I have the chance to soak in the frenzy of the TIFF these past few days in the big TO. The largest film fest in the world, this year the TIFF offers over 300 films from 60 countries from September 6 to 15, a delectable smorgasboard for movie lovers . On Saturday, Sept. 8th at 7:00 pm, while the enthusiastic crowd gathered along the barricades outside the Elgin Theatre on Yonge Street, hoping to get a glimpse of Brad Pitt on the red carpet, I lined up patiently with a less boisterous group of ticket holders outside the same building an hour early to get into the Winter Garden Theatre for the premiere screening of When Did You Last See Your Father?
Based on the award-winning and highly acclaimed memoir written by British author Blake Morrison, WDYLSYF is a fine piece of artistry crafted by some of today’s top British talents. Director Anand Tucker’s work includes the Oscar nominated and BAFTA winning Hilary and Jackie (1998), and co-producing Girl With a Pearl Earring (2003), another Oscar nominee and numerous European film award winner. The stellar cast of WDYLSYF is led by Jim Broadbent and Colin Firth, playing father Arthur and son Blake Morrison, with strong supporting roles from Juliet Stevenson as the mother and newcomer Matthew Beard, who plays the teenage Blake.
The words “A True Story” in the opening credits prepared the audience for something real and meaningful. We were led to explore a multi-layered and poignant story about a fragile father-son relationship that is brought to the forefront at the father’s imminent death from cancer. Jim Broadbrent could well deserve an acting nomination as the ailing father, headstrong, overbearing, and ever the victor in whatever circumstances, even in the face of terminal illness. Colin Firth aptly portrays the middle-aged Blake, already an acclaimed writer and poet, yet still waiting to hear from his father the two precious words he has longed for all his life: “well done”.
Intense but not draining, the director effectively sprinkles enough comic relief at the right moments to move the story along with poignancy but steers the viewers away from sentimentality. I always think that Colin Firth excels in subtle, understated acting, his every gaze speaks volume. Here again he has shown once more that he is a master of this craft.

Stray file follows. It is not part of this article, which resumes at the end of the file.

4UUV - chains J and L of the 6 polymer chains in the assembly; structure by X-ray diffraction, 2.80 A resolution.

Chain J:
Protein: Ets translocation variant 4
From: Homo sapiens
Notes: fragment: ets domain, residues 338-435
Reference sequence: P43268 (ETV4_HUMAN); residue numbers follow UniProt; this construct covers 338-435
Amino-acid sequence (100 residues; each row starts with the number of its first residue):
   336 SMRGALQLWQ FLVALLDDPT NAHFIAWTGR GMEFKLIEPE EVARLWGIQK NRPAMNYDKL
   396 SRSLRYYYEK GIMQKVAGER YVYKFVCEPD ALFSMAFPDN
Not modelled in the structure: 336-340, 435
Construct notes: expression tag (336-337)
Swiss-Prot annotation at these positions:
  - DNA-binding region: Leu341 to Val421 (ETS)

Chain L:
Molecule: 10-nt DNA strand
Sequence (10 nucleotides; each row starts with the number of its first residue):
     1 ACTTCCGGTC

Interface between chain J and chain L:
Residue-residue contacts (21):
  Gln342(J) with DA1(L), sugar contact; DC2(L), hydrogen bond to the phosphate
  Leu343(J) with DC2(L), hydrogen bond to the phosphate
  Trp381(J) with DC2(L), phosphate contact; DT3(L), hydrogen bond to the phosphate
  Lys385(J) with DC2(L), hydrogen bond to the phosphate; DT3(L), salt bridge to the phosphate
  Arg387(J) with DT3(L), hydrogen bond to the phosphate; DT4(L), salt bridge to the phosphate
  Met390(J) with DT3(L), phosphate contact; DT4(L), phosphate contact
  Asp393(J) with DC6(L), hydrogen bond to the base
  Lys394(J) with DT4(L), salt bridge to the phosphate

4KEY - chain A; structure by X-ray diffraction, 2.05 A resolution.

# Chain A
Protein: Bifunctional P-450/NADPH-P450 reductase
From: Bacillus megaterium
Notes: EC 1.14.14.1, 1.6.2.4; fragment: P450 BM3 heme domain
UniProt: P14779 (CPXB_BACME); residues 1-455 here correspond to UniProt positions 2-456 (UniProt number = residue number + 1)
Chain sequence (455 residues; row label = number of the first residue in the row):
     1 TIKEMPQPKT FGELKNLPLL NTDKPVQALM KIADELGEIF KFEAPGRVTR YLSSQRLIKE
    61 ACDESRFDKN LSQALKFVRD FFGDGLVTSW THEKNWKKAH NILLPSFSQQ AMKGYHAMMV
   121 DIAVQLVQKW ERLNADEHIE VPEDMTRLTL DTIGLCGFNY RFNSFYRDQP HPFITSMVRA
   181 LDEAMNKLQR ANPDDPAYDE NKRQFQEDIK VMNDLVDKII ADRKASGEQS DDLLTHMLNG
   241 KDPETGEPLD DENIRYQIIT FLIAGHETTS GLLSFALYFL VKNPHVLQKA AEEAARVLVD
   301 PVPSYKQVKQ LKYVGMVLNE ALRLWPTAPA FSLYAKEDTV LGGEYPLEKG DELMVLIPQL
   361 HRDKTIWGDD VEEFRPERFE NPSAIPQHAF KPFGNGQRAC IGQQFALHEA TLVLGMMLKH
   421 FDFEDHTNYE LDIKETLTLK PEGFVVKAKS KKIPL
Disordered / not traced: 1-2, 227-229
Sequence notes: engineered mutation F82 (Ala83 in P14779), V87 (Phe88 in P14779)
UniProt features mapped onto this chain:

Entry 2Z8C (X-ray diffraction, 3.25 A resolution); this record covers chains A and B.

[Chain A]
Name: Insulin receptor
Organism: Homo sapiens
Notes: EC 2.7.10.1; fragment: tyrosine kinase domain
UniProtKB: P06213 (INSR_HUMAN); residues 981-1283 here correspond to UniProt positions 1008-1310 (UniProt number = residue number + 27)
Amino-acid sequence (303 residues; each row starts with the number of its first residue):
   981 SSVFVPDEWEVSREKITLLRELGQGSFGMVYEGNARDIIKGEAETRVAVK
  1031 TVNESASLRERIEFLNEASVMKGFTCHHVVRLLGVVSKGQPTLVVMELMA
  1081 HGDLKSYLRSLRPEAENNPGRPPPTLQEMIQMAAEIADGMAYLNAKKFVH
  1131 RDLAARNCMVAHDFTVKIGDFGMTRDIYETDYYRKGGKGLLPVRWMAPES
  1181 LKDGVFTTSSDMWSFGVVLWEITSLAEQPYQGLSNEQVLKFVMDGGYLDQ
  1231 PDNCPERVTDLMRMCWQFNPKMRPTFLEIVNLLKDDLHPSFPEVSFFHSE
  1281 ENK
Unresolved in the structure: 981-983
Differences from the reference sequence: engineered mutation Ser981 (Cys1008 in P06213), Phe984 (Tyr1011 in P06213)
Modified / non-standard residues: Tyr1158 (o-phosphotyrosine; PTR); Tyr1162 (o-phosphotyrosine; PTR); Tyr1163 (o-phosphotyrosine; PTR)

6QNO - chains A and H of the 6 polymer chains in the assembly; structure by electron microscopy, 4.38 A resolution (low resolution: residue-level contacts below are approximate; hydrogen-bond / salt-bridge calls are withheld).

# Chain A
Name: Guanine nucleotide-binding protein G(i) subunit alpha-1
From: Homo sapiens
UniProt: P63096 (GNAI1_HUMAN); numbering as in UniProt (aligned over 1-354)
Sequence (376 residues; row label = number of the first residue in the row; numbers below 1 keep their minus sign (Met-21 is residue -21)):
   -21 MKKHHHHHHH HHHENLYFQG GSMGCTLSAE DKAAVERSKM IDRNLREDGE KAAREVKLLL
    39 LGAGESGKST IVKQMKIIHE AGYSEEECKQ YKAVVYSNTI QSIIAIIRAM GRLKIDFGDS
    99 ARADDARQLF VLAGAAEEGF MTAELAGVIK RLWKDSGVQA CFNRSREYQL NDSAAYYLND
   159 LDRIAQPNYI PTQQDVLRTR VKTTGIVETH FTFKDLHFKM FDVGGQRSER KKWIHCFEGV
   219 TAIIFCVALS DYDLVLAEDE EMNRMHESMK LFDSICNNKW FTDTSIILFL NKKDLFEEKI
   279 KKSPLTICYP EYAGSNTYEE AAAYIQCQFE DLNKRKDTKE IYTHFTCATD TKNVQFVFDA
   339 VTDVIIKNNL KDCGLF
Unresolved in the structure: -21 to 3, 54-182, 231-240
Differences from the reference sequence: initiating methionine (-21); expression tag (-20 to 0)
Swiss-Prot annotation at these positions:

However, I must admit that Matthew Beard, a first time film actor who plays the teenage Blake shines with his natural and superb performance, bringing out the love/hate sentiments he has harboured towards his father from the various situations he has been pushed into, such as the reluctant camping trip, the impromptu driving lesson, the numerous embarrassment and even public humiliation he has suffered from his father’s brash and insensitive comments…but above all, from the burden he has to bear as a witness to the wrongs of his own parent.
The restrained acting by the stellar cast effectively conveys the pathos and conflicting family relationships as well as the ambivalence of a son trying to come to terms with resentment towards a callous, egotistic, and dying father. Firth’s subtle characterization of the adult Blake poignantly portrays the crux of his torments. It is a painful relief at the end of the movie when he realizes that sometimes one has to resolve anger and disappointment on one’s own, unilaterally, including the most difficult discipline, forgiveness and the letting go. If the victim has forgiven, should the witness keeps on holding grudges? There’s no simple answer, and the film has successfully dealt with such conflicts through the multi-layered characterization and the reflective shots through mirrors in many scenes.
Filmed mostly on location in beautiful Derbyshire, England, the movie’s inspiring cinematography works like a soothing balm, together with the light-hearted and nostalgic childhood scenes, the film is an enjoyable visual treat. Again, such is the real portrayal of the issues we face, natural beauty can sometimes offset the darker side of human nature. Humour and pathos can co-exist.
A bonus in going to film festival screening is the chance to hear the makers of the movie reflect on their work. The audience was pleasantly surprised to see the director Anand Tucker and actor Jim Broadbent come on stage to answer questions after the movie. Listening to them, I felt that I’d only discovered the outer layer of a very complex and pleasurable artifact that I wanted to see the movie all over again.
And so I did two days later.